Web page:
San Francisco Controller's Report Discourages Eminent Domain Use

On February 5, Bloomberg published an article discussing San Francisco Controller Ben Rosenfield's recent report warning of potential negative impacts from the city's participation in an eminent domain program designed to help homeowners avoid foreclosure.

San Francisco Controller's Report Discourages Eminent Domain Use

(Bloomberg)--San Francisco's controller discouraged lawmakers from going forward with a proposal to use the city's eminent-domain powers to help homeowners avoid foreclosure, citing federal limitations and risks to the city's borrowing costs.

"The city's participation in an eminent-domain program will likely have broader negative impacts on the city's participation in financial markets, at least for an initial period," San Francisco's Controller Ben Rosenfield wrote in a report released Thursday.

The study is a response to a proposal from San Francisco Supervisor John Avalos to use eminent domain to take over loans on property with a market value below the mortgage amount. Avalos has said he wants to help working-class and middle-class workers stay in the city of about 837,000.

The San Francisco Board of Supervisors asked the controller in October to look into the idea of partnering with Richmond, a nearby refinery town of about 108,000 that voted in 2013 to adopt a plan to use eminent domain to seize loans and modify them to help homeowners.

The report cited a federal law that bars some government agencies from involvement in any mortgage seized through eminent domain. While it doesn't place any restrictions on U.S.-backed mortgage giants Fannie Mae and Freddie Mac, a memo from the general counsel at the Federal Housing Finance Agency said the practice threatens their safe and sound operations, the report said.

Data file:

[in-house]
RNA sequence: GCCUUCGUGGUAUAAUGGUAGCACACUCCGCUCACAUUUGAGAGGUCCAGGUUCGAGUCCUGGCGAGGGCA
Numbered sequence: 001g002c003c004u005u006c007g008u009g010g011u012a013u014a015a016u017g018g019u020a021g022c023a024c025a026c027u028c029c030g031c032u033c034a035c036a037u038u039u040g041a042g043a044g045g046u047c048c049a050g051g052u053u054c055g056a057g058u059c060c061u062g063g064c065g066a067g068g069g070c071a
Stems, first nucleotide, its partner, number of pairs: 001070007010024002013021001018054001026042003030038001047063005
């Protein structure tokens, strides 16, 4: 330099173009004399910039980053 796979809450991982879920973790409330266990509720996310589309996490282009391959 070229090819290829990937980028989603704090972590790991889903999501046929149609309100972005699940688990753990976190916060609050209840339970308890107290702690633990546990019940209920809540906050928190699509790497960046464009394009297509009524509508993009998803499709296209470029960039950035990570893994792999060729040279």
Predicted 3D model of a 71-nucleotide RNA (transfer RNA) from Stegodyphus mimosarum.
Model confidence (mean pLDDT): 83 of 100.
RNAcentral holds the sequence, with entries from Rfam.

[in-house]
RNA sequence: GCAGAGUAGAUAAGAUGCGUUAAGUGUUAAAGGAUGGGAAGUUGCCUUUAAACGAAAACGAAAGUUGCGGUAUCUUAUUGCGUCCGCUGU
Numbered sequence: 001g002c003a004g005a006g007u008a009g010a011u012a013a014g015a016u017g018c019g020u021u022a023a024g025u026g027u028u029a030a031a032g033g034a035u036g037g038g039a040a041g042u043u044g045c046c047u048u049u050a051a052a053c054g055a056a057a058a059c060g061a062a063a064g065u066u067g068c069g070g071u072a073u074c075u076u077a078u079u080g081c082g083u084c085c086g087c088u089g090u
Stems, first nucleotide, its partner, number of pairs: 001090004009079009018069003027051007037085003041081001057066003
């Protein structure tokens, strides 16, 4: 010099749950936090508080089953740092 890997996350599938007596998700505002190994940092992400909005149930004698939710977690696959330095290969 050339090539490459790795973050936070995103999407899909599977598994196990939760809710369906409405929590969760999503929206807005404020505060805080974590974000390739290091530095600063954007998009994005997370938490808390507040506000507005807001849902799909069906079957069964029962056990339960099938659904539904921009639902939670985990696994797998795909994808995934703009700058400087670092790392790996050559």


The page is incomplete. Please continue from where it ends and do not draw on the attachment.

'Inviable Option'

"Precluding any participation from Fannie Mae and Freddie Mac, the use of eminent domain would seem to be an inviable option," according to the study.

The controller recommended developing a mortgage-assistance program for borrowers with troubled mortgages that would reduce the principal loan amount. He also suggested creating an emergency-assistance program for homeowners facing an unexpected hardship who have defaulted or are at risk of default.

“The eminent-domain proposal is not one we’re recommending,” Rosenfield said in a telephone interview. “It comes with risks. It hasn’t yet been proven in any jurisdiction in the U.S.”

Avalos said he’s discouraged that the controller didn’t offer a plan to help borrowers whose loans have been securitized.

“I’m disappointed that they seem to have bought into Wall Street’s scare tactics about eminent domain,” Avalos said in a statement. He said he plans to call a hearing soon to review the report.

“Using eminent domain could put the entire city’s residents at risk by making lenders less willing to lend money to future homebuyers,” David Stevens, president of the Mortgage Bankers Association, said in an e-mailed statement.

Please click here to view the article online.

About Safeguard 
Safeguard Properties is the mortgage field services industry leader, preserving vacant and foreclosed properties across the U.S., Puerto Rico, Virgin Islands and Guam. Founded in 1990 by Robert Klein and headquartered in Cleveland, Ohio, Safeguard provides the highest quality service to our clients by leveraging innovative technologies and proactively developing industry best practices and quality control procedures. Consistent with Safeguard’s values and mission, we are an active supporter of hundreds of charitable efforts across the country. Annually, Safeguard gives back to communities in partnership with our employees, vendors and clients. We also are dedicated to working with community leaders and officials to eliminate blight and stabilize neighborhoods. Safeguard is dedicated to preserving today and protecting tomorrow.  Website:


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